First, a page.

As anyone who has moved to a new place knows, it takes some time for the new place to become familiar. Whether it is a new apartment, a new house, or a new city, it simply takes time to get used to new surroundings. It seems to take even longer when that new place is in a completely different continent or culture. Things can seem chaotic and even simple tasks can feel so uncomfortable. The everyday melody of life just sounds like noise.
Simply stated, the way that the locals do things in Moshi were strange to us upon our arrival. Produce is purchased in markets and the prices are negotiated as opposed to being fixed, driving is done on the left hand side of the road, and soda comes in glass bottles. Most things were very different for us and it took a long time to become adjusted to our new place.
As we said in the update, individuals from the Romanian project, Motivation Romania, are visiting. Because we have had so many guests we, along with Rich and Barb, have been showing Moshi, explaining cultural differences, and running back and forth from town to get people to the right places.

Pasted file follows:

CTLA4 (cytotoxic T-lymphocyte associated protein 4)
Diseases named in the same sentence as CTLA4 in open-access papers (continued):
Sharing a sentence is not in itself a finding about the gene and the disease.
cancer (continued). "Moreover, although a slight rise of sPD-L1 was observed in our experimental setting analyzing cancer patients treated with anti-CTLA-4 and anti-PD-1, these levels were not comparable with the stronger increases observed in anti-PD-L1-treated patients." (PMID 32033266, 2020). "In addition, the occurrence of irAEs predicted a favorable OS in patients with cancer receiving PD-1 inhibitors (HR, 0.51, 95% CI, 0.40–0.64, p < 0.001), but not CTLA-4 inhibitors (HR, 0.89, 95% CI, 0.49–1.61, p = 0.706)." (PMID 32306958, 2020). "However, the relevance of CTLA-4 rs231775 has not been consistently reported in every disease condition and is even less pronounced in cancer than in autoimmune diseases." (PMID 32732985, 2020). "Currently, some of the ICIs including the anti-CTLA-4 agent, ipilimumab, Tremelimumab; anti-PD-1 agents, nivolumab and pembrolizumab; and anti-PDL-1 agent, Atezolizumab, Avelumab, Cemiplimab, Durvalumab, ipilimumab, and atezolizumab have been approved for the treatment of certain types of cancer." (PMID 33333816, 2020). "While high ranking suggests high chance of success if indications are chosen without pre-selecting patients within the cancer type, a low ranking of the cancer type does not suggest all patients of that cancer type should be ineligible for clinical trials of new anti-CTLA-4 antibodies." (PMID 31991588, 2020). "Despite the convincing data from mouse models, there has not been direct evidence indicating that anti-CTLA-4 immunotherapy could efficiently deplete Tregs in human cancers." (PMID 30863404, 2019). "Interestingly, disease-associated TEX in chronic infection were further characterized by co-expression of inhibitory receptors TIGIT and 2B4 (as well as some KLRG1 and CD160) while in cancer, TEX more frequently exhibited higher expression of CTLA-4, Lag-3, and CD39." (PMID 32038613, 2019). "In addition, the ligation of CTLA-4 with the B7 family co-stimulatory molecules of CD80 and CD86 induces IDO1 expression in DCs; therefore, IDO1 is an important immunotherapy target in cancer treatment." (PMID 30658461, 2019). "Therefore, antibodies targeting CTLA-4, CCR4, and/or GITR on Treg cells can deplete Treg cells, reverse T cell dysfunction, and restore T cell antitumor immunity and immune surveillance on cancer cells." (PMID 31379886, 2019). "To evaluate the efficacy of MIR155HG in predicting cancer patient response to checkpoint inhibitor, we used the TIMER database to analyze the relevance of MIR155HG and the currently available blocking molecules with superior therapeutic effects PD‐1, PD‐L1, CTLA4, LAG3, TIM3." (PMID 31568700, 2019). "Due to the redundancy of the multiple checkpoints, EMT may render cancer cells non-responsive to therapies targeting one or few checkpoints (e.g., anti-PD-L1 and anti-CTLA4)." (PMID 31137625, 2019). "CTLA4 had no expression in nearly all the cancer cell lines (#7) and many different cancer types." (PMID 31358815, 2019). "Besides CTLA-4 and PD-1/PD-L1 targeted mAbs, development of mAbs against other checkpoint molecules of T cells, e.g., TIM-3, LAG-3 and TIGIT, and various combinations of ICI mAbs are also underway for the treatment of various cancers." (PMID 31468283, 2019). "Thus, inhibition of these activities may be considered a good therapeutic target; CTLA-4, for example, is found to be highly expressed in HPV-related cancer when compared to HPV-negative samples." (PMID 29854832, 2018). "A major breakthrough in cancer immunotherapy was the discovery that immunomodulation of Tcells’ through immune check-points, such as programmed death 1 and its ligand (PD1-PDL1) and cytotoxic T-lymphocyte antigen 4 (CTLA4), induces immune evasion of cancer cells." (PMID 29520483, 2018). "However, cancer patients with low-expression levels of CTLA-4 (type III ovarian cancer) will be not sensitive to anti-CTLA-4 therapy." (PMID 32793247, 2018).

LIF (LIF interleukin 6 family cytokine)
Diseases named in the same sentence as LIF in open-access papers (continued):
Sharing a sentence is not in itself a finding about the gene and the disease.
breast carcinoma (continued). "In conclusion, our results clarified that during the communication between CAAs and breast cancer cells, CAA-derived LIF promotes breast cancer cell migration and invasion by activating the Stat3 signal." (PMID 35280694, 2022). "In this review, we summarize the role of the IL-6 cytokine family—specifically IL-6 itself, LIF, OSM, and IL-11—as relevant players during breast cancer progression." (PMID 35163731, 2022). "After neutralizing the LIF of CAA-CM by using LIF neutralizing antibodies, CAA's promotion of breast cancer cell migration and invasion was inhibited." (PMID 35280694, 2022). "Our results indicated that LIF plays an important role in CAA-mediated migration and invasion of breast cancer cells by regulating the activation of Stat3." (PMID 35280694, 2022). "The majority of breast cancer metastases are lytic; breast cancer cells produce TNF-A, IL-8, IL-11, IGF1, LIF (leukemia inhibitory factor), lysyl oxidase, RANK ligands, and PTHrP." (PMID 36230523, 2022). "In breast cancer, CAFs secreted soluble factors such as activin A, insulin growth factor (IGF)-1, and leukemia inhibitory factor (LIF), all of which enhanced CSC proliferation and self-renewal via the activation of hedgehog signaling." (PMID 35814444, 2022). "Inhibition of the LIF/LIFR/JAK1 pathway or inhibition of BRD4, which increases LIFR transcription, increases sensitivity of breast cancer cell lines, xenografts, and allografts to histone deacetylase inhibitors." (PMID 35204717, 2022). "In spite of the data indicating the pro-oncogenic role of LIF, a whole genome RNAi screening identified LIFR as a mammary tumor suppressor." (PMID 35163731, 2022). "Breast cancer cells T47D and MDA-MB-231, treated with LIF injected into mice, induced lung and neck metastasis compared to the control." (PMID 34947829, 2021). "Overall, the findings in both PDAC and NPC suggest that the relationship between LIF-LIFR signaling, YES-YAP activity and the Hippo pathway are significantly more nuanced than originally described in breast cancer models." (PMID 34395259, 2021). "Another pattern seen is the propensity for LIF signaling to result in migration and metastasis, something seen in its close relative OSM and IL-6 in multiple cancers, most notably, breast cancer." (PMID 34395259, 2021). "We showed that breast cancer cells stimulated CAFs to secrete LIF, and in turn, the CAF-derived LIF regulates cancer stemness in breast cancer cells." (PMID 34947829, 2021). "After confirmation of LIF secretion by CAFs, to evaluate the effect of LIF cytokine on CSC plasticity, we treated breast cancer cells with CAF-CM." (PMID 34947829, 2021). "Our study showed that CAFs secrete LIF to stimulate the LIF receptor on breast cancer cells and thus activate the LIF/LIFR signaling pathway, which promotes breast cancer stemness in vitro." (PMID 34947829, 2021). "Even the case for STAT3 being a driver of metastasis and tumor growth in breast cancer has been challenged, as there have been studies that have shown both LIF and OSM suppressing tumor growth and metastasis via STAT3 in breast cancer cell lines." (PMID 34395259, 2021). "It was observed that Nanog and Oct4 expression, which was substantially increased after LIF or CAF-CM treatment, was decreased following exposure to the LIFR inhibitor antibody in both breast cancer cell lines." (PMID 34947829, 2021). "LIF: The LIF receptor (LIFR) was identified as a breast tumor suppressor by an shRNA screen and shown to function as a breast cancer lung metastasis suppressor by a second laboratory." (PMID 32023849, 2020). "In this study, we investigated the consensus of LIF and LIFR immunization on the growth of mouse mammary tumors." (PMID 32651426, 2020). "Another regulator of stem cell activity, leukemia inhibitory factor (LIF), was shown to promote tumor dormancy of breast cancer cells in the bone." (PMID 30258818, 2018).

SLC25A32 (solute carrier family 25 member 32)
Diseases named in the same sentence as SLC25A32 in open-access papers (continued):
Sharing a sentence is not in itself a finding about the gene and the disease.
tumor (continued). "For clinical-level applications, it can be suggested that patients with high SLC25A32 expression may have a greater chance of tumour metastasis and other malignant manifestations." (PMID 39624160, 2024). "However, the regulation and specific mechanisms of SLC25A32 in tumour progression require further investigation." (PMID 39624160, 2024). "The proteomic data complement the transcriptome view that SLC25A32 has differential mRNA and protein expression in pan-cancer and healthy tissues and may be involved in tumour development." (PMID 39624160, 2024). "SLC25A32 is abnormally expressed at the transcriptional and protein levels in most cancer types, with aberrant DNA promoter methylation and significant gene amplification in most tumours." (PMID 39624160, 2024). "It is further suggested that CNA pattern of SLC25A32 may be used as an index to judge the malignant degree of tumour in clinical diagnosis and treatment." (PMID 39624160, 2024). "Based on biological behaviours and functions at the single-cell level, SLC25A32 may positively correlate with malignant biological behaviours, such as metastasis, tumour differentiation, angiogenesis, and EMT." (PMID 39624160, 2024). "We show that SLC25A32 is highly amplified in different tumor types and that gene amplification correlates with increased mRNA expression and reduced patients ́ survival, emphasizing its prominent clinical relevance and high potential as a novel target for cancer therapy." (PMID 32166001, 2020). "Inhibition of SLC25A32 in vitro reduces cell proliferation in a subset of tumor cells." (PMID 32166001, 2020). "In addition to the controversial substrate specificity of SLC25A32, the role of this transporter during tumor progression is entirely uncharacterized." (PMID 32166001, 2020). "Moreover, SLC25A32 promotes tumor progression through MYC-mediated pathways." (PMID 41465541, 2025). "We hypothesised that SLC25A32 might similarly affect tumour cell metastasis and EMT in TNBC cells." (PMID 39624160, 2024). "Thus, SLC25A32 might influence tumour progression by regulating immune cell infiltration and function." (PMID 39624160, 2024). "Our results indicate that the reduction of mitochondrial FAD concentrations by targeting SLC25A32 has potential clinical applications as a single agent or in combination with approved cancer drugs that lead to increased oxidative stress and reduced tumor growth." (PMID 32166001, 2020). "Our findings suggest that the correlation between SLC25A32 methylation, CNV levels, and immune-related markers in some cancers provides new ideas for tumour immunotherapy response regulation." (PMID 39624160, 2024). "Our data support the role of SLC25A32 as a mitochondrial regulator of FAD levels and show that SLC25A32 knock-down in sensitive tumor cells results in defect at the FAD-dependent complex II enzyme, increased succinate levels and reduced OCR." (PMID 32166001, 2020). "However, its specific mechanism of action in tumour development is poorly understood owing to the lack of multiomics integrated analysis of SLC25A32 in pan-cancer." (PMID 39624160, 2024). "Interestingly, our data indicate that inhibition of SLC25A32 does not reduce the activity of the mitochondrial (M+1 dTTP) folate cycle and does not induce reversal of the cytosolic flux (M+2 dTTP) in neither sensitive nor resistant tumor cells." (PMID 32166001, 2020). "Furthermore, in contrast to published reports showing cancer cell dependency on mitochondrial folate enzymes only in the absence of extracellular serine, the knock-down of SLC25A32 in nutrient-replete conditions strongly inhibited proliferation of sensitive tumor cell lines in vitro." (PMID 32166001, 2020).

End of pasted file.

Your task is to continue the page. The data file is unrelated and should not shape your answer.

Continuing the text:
Recently during one of the many trips to and from town – while dodging young men pushing carts, daladala’s moving in and out of traffic, and women with bananas on their heads – we noticed that things started feeling comfortable. Somehow, at some invisible point in our trip here, the chaos started making sense and the noise of a different culture became the melody of life again.
Though we are nearing the end of our adventure here, it feels like a breath of fresh air to come to this realization. We know the price we should pay for produce, John has become quite a talented driver, and we are more relaxed with the idea of life moving slower. It has taken a long time, but we are used to life in Moshi.
We are less than six weeks from completing our fellowship and we wonder what it will be like when we return to the United States.